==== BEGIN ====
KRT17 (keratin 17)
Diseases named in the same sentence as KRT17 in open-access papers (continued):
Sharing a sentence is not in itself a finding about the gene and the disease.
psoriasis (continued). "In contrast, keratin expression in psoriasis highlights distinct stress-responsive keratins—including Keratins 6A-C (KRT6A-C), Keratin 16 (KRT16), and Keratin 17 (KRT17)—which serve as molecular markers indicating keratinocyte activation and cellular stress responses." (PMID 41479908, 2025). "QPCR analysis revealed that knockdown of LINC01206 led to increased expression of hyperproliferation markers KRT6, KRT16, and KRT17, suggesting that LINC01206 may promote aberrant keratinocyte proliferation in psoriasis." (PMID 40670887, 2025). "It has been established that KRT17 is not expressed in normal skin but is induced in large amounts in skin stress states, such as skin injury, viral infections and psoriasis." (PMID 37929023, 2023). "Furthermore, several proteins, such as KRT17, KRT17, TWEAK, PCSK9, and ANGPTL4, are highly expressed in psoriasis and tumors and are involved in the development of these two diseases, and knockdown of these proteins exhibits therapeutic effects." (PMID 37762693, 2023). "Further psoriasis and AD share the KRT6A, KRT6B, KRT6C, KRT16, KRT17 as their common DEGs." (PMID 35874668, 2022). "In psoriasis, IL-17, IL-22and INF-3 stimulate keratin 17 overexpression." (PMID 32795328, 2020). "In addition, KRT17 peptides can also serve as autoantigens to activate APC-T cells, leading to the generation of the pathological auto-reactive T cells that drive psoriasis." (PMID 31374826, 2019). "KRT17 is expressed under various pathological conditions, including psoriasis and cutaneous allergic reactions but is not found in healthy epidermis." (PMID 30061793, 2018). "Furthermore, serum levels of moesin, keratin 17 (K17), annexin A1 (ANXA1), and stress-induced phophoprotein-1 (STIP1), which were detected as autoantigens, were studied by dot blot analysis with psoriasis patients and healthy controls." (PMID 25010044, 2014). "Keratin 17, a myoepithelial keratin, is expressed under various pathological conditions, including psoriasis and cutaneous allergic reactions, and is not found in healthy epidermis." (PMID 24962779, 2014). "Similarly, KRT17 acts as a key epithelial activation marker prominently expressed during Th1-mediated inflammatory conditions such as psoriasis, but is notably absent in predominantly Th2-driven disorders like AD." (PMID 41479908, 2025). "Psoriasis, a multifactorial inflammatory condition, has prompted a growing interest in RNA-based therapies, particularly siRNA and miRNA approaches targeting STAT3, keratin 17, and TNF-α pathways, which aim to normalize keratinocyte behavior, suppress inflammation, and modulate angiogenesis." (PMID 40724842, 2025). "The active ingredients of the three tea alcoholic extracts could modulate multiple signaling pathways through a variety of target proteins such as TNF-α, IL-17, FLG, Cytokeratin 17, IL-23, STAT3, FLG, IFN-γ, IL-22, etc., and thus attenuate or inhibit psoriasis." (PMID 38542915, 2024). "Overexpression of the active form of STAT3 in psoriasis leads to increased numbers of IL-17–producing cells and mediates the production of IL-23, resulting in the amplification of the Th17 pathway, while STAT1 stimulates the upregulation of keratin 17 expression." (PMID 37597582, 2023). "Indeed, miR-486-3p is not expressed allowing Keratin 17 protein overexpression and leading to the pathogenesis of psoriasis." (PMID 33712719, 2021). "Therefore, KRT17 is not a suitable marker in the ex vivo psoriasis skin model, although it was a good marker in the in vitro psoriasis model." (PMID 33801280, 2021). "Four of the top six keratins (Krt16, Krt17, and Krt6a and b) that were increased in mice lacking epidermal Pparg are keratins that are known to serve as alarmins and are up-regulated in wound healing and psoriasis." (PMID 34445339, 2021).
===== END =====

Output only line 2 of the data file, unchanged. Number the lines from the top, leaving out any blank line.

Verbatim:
Diseases named in the same sentence as KRT17 in open-access papers (continued):